Rafael Fingerlos & Sascha El Mouissi

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October 2024
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Jeunesse All-Star Rafael Fingerlos celebrates Romanticism with songs by Schubert, Brahms, Cornelius – and Robert Fürstenthal. The Austrian-American late Romantic composer was expelled from Vienna by the Nazis in his youth and has recently experienced an extraordinary renaissance. Rafael Fingerlos is fascinated by Fürstenthal's 'surprising harmonic ideas, beautiful, touching melodies, and an ever-present, strong longing for his hometown Vienna.

Program and cast

Rafael Fingerlos: baritone

Sascha El Mouissi: piano

 

Program

Franz Schubert The Wanderer to the Moon D 870

Franz Schubert To the Moon D 259 »Fill bush and valley again«

Franz Schubert Faith in Spring D 686

Franz Schubert By the Brook in Spring D 361

Franz Schubert Bliss D 433

Peter Cornelius Our Father, who art in heaven op. 2/1 (Nine spiritual songs)

Peter Cornelius Hallowed be thy name op. 2/2 (Nine spiritual songs)

Peter Cornelius Thy kingdom come to us op. 2/3 (Nine spiritual songs)

Peter Cornelius Thy will be done op. 2/4 (Nine spiritual songs)

Peter Cornelius Give us this day our daily bread op. 2/5 (Nine spiritual songs)

Robert Fürstenthal The day of the white chrysanthemums (late harvest)

Robert Fürstenthal But I can't see you (late harvest)

Robert Fürstenthal Travel song (late harvest)

Robert Fürstenthal Notturno (late harvest)

Robert Fürstenthal Love song (late harvest)

— Interval —

Johannes Brahms How I pulled myself together in the night op. 32/1

Johannes Brahms Not to go to you anymore op. 32/2

Johannes Brahms I sneak around op. 32/3

Johannes Brahms Woe, if you want me again op. 32/5

Johannes Brahms What are you like, my queen op. 32/9

Max Bruch I think of you, Margaretha op. 33/3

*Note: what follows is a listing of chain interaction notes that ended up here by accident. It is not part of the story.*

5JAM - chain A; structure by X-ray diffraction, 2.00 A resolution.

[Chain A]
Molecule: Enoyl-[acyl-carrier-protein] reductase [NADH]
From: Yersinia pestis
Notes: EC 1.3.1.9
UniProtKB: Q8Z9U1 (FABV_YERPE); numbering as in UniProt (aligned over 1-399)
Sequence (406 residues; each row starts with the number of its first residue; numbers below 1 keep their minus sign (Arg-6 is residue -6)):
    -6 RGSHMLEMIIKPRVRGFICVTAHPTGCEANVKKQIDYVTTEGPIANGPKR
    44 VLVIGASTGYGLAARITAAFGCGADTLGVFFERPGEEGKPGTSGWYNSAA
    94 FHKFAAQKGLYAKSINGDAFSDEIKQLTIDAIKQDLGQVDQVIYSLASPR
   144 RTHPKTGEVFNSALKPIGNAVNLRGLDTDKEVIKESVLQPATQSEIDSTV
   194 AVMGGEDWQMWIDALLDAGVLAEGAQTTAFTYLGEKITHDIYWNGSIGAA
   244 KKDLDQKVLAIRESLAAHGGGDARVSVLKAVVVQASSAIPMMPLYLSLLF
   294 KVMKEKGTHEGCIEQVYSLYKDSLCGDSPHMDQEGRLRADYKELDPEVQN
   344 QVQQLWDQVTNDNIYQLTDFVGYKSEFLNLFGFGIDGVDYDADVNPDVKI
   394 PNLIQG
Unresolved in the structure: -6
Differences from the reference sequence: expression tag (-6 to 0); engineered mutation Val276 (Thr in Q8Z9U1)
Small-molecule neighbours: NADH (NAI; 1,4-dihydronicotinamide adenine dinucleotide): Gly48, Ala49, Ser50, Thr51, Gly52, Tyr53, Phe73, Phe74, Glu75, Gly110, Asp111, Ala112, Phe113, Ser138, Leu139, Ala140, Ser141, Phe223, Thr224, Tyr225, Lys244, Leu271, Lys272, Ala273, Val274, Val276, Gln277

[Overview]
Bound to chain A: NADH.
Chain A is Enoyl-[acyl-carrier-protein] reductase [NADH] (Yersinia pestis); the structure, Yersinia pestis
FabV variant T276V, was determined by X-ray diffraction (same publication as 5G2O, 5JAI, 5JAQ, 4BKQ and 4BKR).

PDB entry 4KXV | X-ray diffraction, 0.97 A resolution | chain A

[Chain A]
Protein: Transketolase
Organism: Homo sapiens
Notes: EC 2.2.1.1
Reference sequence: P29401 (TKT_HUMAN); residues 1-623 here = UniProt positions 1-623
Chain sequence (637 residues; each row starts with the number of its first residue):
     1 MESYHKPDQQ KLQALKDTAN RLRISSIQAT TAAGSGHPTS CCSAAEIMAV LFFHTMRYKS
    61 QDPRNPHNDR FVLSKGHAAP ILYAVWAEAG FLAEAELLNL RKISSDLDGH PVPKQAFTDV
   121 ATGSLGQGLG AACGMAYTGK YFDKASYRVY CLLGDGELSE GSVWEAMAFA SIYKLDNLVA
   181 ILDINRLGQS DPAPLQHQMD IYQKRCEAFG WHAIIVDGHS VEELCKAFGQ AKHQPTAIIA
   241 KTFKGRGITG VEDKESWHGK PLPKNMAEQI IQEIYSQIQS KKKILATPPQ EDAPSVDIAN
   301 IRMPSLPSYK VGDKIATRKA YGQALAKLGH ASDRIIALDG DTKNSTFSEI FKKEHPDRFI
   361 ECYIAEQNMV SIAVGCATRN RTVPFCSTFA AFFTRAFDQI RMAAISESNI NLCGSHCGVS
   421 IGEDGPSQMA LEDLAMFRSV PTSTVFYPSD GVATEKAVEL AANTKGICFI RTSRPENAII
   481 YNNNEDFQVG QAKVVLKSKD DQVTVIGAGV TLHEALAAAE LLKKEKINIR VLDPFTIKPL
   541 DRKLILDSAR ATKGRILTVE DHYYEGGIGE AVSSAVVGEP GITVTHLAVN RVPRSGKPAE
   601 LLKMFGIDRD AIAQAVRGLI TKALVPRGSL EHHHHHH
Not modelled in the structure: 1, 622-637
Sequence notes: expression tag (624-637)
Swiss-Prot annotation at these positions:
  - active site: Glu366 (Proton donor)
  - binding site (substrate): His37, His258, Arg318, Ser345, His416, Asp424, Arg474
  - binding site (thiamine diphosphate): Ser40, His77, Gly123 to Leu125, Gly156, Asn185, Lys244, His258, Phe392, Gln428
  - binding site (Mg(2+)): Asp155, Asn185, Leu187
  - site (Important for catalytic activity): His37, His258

Max Bruch I come from the roses op. 17/4

Max Bruch Monastery song op. 17/10

Max Bruch At midnight op. 59/1

Max Bruch In the deep valley op. 15/3

Johannes Brahms All my thoughts (German folk songs 1894 no. 30)

Johannes Brahms Allow me, lovely girl (German folk songs 1894 no. 2)

Johannes Brahms There is a linden tree (German folk songs 1894 no. 41)

Johannes Brahms The walk to the sweetheart op. 48/1

Johannes Brahms Down there in the valley (German folk songs 1894 no. 6)

Musikverein Brahms Hall

For many years, this hall was known only as the “Kleine Musikvereinssaal”, until in 1937, during the 125th anniversary year of the Gesellschaft der Musikfreunde in Wien, it was given a name that truly reflects its importance: the Brahms Saal. Johannes Brahms not only performed in person in this hall, he was also behind the very first concert to be performed here, by Clara Schumann on 19 January 1870. The standards set that day have been maintained ever since. The Brahms Saal remains one of the most prized locations for the greatest chamber music ensembles and lieder singers performing in the world today.

 

With just under of 600 seats, the hall is designed to showcase the intimate aspects of classical music. The hall acoustics are perfectly attuned to deliver this: the Brahms Saal – 32.50 metres long, 10.30 metres wide und 11 metres high – possesses a similar acoustic brilliance to the Große Musikvereinssaal.

 

When the Musiverein building was opened in 1870, the Kleine Musikvereinssaal was described as a “true little treasure chest”. It was even suggested that this hall might warrant greater praise and wonderment than the Große Musikvereinssaal: “One might even wish to award the prize to this hall for its peacefulness and simple grandeur.” It is abundantly clear that Theophil Hansen’s design for the Brahms Saal created an architectonic masterpiece of the Historicism period. His commitment to the “Greek Renaissance”, evident in the design’s allusions to classical Hellas, make this concert hall an authentic temple of chamber music.

 

In 1993 the Brahms Saal underwent a comprehensive restoration programme. The restoration project involved consulting the original designs held at the Print Room at the Academy of Fine Arts in Vienna.  This made it possible to reconstruct the original colour scheme created by Hansen as the Musikverein’s architect: green walls, red columns and the liberal use of gold.

 

When the Brahms Saal reopened to the public in its new form in 1993, a Vienna newspaper wrote: “Without wishing to raise expectations too high, this has been transformed into the most beautiful, magnificent and prestigious chamber music concert hall we are likely to find anywhere in the world.”

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